Though I'd never seen Empire Records, it's a movie that reminds me of my college years (specifically, Iowa State…not that you really give a flying fart). I recall seeing the cover of the CD in almost every music store, those perky Zellweger lips and long Tyler legs practically leaping off the cover. And yet…I never saw the movie. I never rented it, never saw it at a party, or even gave much thought if it'd be good or not. Then I heard about this new special edition and thought "well, if they're doing a second DVD edition it must be some kind of mega cult classic!"
That, my friends, is what we call flawed thinking.
I know that there must be a lot of fans of Empire Records out there, but I must ask: why? What makes this movie so special? Clearly it can't be for the comedy—the jokes and laughs are minimal at best, inducing fewer chuckles than some of the worst Rob Schneider features. None of the characters are truly memorable or endearing—a few are likable, but that's about it. So, I ask again: why was this movie so deserving of a new DVD edition?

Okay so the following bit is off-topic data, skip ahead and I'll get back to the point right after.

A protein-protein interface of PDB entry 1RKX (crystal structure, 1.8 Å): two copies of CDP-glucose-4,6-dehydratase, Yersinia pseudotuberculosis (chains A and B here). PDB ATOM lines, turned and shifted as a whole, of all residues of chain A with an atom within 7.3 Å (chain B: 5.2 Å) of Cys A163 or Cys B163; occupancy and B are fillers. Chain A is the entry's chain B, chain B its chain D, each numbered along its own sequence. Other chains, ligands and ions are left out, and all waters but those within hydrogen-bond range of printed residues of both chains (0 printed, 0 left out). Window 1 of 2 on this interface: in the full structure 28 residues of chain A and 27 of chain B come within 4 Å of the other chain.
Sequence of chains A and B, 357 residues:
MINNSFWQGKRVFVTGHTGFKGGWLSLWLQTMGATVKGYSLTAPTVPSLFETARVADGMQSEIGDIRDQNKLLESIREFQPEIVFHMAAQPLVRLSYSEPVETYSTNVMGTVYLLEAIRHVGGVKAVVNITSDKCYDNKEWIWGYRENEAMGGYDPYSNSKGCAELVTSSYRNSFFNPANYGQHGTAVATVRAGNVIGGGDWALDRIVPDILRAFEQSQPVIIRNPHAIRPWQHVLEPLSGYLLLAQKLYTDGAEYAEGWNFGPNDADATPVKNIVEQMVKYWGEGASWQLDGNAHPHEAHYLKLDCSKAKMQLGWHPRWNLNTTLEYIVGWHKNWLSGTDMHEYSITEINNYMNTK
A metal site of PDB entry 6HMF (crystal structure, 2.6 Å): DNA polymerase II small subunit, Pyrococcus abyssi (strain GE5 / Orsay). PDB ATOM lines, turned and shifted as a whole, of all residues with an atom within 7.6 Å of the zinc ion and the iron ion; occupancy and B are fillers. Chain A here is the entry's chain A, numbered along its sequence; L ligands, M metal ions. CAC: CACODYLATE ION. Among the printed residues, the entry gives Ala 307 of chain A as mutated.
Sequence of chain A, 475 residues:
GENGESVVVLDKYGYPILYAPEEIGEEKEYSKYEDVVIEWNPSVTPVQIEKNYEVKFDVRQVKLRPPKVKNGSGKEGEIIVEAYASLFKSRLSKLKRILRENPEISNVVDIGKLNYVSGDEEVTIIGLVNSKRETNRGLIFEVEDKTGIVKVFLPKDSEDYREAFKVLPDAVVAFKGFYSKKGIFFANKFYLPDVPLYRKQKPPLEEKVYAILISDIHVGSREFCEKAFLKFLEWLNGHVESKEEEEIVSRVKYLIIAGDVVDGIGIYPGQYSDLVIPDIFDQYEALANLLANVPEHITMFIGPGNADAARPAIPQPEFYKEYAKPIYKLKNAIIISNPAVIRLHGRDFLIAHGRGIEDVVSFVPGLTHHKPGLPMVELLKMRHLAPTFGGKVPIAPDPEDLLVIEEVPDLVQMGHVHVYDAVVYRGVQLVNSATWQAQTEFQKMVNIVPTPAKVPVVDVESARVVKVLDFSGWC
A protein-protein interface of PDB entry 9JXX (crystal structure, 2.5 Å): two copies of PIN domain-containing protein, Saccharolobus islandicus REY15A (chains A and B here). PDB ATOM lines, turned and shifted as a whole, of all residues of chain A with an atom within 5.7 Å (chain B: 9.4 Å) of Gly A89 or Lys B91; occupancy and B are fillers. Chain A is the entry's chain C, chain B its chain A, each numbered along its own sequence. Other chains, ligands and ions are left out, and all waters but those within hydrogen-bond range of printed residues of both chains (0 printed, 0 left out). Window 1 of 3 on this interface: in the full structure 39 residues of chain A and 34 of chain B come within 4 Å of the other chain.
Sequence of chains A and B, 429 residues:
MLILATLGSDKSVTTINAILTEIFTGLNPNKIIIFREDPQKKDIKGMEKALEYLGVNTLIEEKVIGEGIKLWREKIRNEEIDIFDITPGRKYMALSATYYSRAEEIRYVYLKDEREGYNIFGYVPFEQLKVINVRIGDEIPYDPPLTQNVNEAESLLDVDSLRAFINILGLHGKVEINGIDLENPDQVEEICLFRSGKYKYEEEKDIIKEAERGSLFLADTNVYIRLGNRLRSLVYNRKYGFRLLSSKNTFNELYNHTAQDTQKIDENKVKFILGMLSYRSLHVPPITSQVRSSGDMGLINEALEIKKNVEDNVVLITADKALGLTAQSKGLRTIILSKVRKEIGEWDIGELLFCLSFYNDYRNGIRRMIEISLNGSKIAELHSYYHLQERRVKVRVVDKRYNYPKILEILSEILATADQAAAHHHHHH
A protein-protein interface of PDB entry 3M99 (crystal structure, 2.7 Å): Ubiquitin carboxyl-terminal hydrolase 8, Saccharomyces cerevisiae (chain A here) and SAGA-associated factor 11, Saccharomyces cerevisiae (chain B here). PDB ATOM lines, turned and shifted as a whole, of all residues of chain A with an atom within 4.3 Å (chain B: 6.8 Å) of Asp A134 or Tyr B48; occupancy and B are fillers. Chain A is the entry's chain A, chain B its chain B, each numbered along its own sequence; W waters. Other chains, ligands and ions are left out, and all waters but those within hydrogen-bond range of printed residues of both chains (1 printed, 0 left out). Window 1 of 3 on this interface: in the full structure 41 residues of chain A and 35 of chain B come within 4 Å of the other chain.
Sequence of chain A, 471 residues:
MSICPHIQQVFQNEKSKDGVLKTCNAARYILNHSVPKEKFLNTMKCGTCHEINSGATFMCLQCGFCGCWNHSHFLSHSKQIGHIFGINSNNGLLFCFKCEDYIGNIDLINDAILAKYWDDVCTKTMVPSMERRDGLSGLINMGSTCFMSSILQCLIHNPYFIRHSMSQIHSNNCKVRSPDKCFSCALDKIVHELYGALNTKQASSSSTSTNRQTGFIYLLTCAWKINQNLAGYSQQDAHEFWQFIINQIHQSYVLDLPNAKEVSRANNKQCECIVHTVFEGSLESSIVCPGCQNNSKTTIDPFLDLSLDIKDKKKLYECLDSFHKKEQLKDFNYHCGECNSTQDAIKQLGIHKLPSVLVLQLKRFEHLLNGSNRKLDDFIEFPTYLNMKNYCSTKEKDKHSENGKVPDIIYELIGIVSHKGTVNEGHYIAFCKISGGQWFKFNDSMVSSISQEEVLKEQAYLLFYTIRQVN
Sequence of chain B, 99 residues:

Empire Records has one of those adorable little plots where everyone has a problem, and by the end they're all resolved in a nice, orderly fashion. One character pines for another? Don't worry, they'll find each other by the end. The record store's in jeopardy? Don't panic! They'll raise the money somehow by the jamming conclusion! And please, don't write me saying I've spoiled the movie—if you can't spot all these clichéd ideas from a mile away, you must be living in an Amish community somewhere in Ohio. The movie is crammed with bland plot threads and even worse characters (except for Cochrane, which will be explained below).